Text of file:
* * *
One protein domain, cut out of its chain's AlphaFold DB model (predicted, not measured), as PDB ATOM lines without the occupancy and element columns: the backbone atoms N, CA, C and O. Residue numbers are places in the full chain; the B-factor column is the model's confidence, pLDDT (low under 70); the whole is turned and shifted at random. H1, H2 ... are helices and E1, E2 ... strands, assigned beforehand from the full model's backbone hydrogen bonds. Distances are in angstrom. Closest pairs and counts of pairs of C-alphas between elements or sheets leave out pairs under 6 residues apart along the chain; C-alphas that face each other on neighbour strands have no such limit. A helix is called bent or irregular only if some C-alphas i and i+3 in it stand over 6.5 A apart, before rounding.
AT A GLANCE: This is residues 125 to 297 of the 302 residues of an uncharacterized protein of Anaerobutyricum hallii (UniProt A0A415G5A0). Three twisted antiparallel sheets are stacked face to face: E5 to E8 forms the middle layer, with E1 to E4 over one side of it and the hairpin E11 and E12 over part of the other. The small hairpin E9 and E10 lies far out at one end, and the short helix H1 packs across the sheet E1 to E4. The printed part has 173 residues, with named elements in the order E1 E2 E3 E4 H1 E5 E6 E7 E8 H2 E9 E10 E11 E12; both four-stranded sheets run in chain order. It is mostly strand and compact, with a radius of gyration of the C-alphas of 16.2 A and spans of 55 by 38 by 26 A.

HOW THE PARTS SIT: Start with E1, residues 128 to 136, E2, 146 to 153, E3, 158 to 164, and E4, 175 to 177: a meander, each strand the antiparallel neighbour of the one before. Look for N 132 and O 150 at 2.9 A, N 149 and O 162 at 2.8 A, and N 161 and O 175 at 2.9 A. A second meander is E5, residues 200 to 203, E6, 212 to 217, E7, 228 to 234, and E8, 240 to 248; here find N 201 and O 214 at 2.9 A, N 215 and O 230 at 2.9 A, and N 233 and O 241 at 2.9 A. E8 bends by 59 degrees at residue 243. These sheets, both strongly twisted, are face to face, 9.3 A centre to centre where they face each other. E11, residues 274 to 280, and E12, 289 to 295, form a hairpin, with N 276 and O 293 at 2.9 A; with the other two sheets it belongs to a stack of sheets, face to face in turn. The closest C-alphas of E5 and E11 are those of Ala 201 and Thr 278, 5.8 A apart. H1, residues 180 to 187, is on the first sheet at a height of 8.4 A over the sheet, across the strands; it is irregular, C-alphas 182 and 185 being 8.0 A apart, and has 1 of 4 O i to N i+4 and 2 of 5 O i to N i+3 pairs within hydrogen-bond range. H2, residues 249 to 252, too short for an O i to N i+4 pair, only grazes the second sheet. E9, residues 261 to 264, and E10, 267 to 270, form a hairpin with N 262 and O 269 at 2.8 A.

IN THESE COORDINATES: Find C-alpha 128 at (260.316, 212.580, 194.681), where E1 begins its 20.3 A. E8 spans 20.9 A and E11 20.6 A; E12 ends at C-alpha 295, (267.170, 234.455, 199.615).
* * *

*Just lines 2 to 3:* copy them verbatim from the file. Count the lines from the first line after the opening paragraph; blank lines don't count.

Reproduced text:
HOW THE PARTS SIT: Start with E1, residues 128 to 136, E2, 146 to 153, E3, 158 to 164, and E4, 175 to 177: a meander, each strand the antiparallel neighbour of the one before. Look for N 132 and O 150 at 2.9 A, N 149 and O 162 at 2.8 A, and N 161 and O 175 at 2.9 A. A second meander is E5, residues 200 to 203, E6, 212 to 217, E7, 228 to 234, and E8, 240 to 248; here find N 201 and O 214 at 2.9 A, N 215 and O 230 at 2.9 A, and N 233 and O 241 at 2.9 A. E8 bends by 59 degrees at residue 243. These sheets, both strongly twisted, are face to face, 9.3 A centre to centre where they face each other. E11, residues 274 to 280, and E12, 289 to 295, form a hairpin, with N 276 and O 293 at 2.9 A; with the other two sheets it belongs to a stack of sheets, face to face in turn. The closest C-alphas of E5 and E11 are those of Ala 201 and Thr 278, 5.8 A apart. H1, residues 180 to 187, is on the first sheet at a height of 8.4 A over the sheet, across the strands; it is irregular, C-alphas 182 and 185 being 8.0 A apart, and has 1 of 4 O i to N i+4 and 2 of 5 O i to N i+3 pairs within hydrogen-bond range. H2, residues 249 to 252, too short for an O i to N i+4 pair, only grazes the second sheet. E9, residues 261 to 264, and E10, 267 to 270, form a hairpin with N 262 and O 269 at 2.8 A.

IN THESE COORDINATES: Find C-alpha 128 at (260.316, 212.580, 194.681), where E1 begins its 20.3 A. E8 spans 20.9 A and E11 20.6 A; E12 ends at C-alpha 295, (267.170, 234.455, 199.615).